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Lt. Gov: Vicksburg Square a ‘Great Opportunity’ for Devens

March 20, 2012 : The Lowell Sun, by Hiroko Sato


DEVENS – Saying Devens is important to the region’s economy and veterans, Lt. Gov. Tim Murray visited Vicksburg Square on Monday morning, bringing with him a ringing endorsement for the $83 million project to convert the empty Army barracks there into 246 units of affordable apartments for seniors and veterans.

“The Patrick-Murray administration is behind this project,” Murray said, as he stood on the doorstep to a historic brick building that makes up part of the 19.6-acre quadrangle. “It’s a great opportunity (for the region) on so many levels.”

The Patrick administration’s endorsement comes as area residents try to prepare for so-called Super Town Meeting scheduled for March 28 to vote on the housing project. Super Town Meeting refers to a Town Meeting that will take place simultaneously in Shirley, Harvard and Ayer – the three towns that have a say over zoning issues concerning the former fort community of Devens.

Trinity Financial, a Boston-based company behind the housing project, is proposing a slew of zoning amendments for Vicksburg Square to make the project happen, which requires a majority vote in each of the three towns to pass.

The project calls for 78 units of senior housing and 168 apartment units with a preference for veterans. Eighty percent of the project would be affordable under state guidelines.

MassDevelopment, a quasi-public economic-development agency that provides municipal services to Devens, selected Trinity for Vicksburg Square redevelopment through a request-for-proposals process in 2010.

As a Worcester native, Murray said he understands how Devens has served as the region’s economic center and that a large number of veterans still live there because of the fort’s history.

“This is a real opportunity to do something significant” for veterans, Murray said of the housing project.

Murray said the housing development is projected to create 150 construction jobs while preserving the buildings that have a significant place in the region’s military history. And Trinity, which has developed a number of affordable-housing projects in the Boston area over the past 25 years, has a track record of partnering with community members to make projects a success.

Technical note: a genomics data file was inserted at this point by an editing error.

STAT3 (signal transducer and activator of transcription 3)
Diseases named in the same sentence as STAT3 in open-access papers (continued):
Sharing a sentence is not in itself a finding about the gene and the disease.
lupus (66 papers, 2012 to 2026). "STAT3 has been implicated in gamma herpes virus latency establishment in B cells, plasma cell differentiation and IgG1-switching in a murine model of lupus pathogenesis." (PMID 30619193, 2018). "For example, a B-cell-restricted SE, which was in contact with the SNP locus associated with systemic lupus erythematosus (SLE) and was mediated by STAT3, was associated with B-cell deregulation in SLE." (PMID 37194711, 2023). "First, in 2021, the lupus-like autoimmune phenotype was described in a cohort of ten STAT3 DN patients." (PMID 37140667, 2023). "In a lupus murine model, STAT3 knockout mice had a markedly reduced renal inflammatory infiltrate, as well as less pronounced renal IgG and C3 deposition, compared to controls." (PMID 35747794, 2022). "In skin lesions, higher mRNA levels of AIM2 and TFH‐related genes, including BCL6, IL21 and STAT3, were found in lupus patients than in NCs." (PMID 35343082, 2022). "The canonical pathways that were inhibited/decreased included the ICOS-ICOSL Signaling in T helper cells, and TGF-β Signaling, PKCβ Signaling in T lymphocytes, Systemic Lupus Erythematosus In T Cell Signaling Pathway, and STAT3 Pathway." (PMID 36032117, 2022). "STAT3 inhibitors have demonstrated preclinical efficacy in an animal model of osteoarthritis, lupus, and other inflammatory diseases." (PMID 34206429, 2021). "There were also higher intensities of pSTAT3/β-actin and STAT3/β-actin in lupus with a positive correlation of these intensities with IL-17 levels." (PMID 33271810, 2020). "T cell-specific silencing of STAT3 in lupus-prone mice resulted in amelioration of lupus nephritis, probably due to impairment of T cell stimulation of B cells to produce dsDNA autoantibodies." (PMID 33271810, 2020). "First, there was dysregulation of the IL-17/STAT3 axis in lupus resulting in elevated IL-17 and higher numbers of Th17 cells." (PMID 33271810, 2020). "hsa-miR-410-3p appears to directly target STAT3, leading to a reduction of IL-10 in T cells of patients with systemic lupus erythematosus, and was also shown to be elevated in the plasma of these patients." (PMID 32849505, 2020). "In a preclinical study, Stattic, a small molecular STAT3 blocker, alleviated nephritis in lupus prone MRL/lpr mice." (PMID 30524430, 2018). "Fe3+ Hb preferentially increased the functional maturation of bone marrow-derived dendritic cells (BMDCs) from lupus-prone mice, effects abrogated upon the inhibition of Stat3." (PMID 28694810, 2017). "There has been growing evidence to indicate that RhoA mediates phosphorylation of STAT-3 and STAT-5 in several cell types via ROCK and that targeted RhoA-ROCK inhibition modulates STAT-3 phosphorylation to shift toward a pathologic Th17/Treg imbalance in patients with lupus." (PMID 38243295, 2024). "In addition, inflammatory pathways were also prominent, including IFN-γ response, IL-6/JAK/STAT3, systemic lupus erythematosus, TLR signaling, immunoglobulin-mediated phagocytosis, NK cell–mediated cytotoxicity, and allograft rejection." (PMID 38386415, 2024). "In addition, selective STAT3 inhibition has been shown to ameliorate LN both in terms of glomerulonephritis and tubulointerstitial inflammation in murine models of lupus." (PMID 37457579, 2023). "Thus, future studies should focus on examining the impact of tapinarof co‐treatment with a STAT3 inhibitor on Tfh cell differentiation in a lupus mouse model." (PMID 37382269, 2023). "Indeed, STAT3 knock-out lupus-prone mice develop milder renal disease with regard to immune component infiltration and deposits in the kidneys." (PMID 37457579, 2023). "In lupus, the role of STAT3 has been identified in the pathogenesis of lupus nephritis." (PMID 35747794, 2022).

“This is going to be a project that’s going to be here for both the short and long term,” Murray said.

State Sen. Jamie Eldridge, an Acton Democrat who also spoke at Monday’s press conference, said smart growth calls for housing projects that are “slightly denser” than conventional development in order to preserve open space, and the Vicksburg Square project is just that.

He also noted that economic development and housing creation go hand in hand, and each small project adds to the statewide housing supply.

“We need to think bigger. We need to think bolder,” Eldridge said. “Vicksburg Square is part of that bigger and bolder vision.”

MassDevelopment CEO Marty Jones said the rehabilitation of Vicksburg Square requires “complete gutting” of the buildings that contain asbestos and lead paint, and Trinity has the ability to handle such a comprehensive project.

With another 4 million square miles of industrial land left to be redeveloped, Devens has financial resources to pay for municipal services that future projects, including Vicksburg Square, may require, Jones said.

Dozens of supporters gathering for the press conference included area residents and town officials.

Armen Demerjian, a retired physician who has lived at Devens since 2001, said after the press conference that Vicksburg Square tenants would shop at local businesses and help make the community more vibrant.

“This is beneficial to us residents,” Demerjian said.

“It’s got to happen,” Harvard Selectman Peter Warren said, adding that the project would stimulate the local economy while preserving the historic buildings.

“There are more pluses than minuses,” Warren added.

Some Devens residents, who call themselves “Army brats,” said the former barracks is a symbol of those who sacrificed for the country, and rehabilitating the buildings would be a great way to honor veterans.

“This is our Statue of Liberty here,” Devens resident Regina Kim said of the buildings.

© Copyright 2012 The Lowell Sun.